Big hat tip to Robb Wolf for bringing this to my attention. If you've been following my more circadian-related stuff, I've done a lot of tip-toe'ing around the FEO (food-entrainable oscillator). Tl;dr: sunlight entrains the master clock in the SCN via well-known mechanisms; food entrains peripheral clocks (riddle wrapped in a mystery inside an enigma).
Ideally, to ensure co-entrainment of the central and peripheral clocks, breakfast and sunshine in the morning, around sunrise.
Side note: there actually was a few studies that directly tested OMAD breakfast vs. dinner. Tl;dr: They showed people ate more and lost less weight with dinner-only; and even when the meals were isocaloric, breakfast-only still won. Metabolism is gimped at night. This is NOT a macronutrient thing, it's a circadian thing (see studies by Jacobs and Hirsh).
Back to the paper: no one really knows what's the FEO zeitgeber. People thought it was carbs, but protein-only meals work. What do protein and carbs have in common? Insulin. But nopes -- FEO is intact in type 1 diabetes. It could just be calories absorbed from your GI, maybe influenced by the autonomic nervous system.
The figure below is normal:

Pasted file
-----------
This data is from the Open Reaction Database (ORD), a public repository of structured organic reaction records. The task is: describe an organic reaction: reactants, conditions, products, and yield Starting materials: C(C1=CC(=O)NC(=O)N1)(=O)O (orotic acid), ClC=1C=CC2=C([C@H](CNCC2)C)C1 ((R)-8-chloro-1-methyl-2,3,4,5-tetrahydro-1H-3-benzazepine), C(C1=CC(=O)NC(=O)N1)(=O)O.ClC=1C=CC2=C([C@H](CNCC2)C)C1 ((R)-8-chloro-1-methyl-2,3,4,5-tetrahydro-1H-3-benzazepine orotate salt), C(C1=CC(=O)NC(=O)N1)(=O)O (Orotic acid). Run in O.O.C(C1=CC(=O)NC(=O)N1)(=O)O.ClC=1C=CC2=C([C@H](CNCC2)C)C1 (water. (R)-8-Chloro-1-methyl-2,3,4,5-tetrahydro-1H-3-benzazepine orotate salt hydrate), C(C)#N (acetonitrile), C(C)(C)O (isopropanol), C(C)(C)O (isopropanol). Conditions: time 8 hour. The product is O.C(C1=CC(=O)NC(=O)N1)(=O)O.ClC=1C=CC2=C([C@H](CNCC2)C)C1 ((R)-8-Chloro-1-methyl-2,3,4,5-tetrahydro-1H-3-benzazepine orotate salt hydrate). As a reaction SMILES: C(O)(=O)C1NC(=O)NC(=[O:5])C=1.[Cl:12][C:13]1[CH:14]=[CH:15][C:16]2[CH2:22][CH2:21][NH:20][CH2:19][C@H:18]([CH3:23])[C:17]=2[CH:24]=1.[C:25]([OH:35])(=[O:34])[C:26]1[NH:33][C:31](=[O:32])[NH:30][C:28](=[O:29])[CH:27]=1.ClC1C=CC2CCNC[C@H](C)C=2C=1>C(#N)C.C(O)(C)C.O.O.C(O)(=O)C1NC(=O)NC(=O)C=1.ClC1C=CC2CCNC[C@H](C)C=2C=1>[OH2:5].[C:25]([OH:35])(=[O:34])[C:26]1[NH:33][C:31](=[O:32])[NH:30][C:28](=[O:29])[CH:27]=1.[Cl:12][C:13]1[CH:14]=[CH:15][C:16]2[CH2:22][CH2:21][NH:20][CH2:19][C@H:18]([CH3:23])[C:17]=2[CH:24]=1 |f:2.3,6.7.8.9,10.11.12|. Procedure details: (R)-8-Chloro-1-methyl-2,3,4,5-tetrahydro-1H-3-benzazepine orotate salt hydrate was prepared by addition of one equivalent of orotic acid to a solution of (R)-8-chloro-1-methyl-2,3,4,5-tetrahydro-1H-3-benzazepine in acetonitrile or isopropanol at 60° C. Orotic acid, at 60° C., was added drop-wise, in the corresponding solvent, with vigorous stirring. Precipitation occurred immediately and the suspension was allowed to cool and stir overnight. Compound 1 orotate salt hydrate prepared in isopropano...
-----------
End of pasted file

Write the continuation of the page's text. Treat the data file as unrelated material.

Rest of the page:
On the left is activity patterns during normal feeding (top) and OMAD (red line = meal time on the bottom). From left to right is 2 days. The figures on the right show "food anticipatory activity (FAA)" -- it's the spike in activity right before normal feeding time. IMPORTANT NOTE: FAA is much more robust under OMAD conditions.
Side note #2: intentionally restricting food intake all day long in preparation for a nightly binge... does that sound remotely healthy.
And this paper showed a yuge red flag: OMAD lights up the pleasure center of the brain like many drugs of abuse and junk food (they showed this with milk chocolate in the paper).
That's a red flag.
What's wrong with 3 square meals a day? Because the government and Big Food colluded with some malintent? O_o
Three/d is the most efficient with regards to protein requirements. OMAD increases the amount of protein you need to maintain lean mass.
Keep an eye out for studies on eTRF "early Time-Restricted Feeding." It's basically what we've been talking about for years: light early(ish) dinner, big brekkie around sunrise, and a medium-sized meal in between. I don't snack and it's recommended against in eTRF, although I personally don't have a strong opinion either way.
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